job searches

Chris Boake cboake at
Wed Jan 29 16:00:38 EST 1997

In article <5cnsid$62p at>, ddudle at (Dana
Ann Dudle) wrote:

> In a recent job search at a major research university, there were > 200 
> applicants, half of whom sent in affirmative action cards to the office 
> on campus where statistics about gender and minority ratios are kept.  Of 
> the hundred or so who turned in cards, there were about 28% females in 
> the applicant pool.  The final short list of candidates who were granted 
> interviews contains 16% females (that is to say, 1 out of 6).  The 
> university claims to be in compliance with affirmative action regulations.

I think that this proportional analysis is a valuable way to look at
hiring, promotion, and tenure decisions and it has in fact been proposed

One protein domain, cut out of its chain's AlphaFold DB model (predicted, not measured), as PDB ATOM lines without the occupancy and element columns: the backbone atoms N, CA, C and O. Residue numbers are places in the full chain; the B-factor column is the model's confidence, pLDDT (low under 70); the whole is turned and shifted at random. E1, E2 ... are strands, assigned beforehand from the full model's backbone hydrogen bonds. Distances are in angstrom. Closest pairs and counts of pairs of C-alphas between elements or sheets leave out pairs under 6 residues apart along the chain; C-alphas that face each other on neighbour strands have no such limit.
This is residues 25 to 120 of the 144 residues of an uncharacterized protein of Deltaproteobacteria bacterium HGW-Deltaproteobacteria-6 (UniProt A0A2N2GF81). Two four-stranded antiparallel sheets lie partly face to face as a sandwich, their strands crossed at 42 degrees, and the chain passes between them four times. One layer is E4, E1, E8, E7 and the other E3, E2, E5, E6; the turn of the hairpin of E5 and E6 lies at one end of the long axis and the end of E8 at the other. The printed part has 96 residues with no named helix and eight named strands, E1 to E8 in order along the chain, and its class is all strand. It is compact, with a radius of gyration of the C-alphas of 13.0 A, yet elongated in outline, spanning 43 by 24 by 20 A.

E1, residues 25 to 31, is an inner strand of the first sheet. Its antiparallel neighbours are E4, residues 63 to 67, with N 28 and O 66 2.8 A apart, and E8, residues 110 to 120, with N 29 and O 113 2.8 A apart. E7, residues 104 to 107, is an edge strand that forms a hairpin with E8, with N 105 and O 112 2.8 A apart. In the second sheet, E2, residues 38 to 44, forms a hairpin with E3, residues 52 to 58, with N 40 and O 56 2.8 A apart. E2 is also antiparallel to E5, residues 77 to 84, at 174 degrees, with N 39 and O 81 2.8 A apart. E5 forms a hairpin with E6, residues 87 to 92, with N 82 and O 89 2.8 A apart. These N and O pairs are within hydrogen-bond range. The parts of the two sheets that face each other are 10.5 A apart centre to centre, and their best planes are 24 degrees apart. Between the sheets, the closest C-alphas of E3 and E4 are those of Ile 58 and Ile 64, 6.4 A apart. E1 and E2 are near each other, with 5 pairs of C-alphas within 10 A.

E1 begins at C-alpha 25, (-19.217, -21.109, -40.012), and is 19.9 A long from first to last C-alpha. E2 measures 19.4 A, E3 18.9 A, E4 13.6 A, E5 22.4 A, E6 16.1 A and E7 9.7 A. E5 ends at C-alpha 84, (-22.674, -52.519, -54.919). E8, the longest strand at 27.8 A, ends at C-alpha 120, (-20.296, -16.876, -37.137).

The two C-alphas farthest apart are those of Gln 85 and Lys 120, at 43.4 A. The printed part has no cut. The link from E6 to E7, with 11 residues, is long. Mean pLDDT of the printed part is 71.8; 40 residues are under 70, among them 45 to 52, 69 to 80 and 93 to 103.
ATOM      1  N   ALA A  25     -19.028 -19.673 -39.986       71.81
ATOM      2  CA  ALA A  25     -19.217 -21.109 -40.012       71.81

as a model that would overcome some of the current difficulties with the
accounting methods used in affirmative action (the proposal is in a book
that is in press).  The big caveat is to make sure that you have accurate
data on the numbers of applicants of each category: what do the
proportions mean if women are more likely to return postcards than men?
When I was on the job market, I only responded to affirmative action
inquiries if a prepaid card was enclosed; who knows how that kind of
selectivity could bias a sample?

For any one job search, there may be good reasons why the proportion of
women interviewed is not the same as the proportion who applied (for
example the applicant's area of specialty, as proposed by another
poster).  However, if the department, over successive searches, or the
university overall, shows this pattern, it should be a red flag.  At the
moment I don't believe that these statistics are available, although it
should be possible to extract them from the raw data, as long as the raw
data are reliable. 


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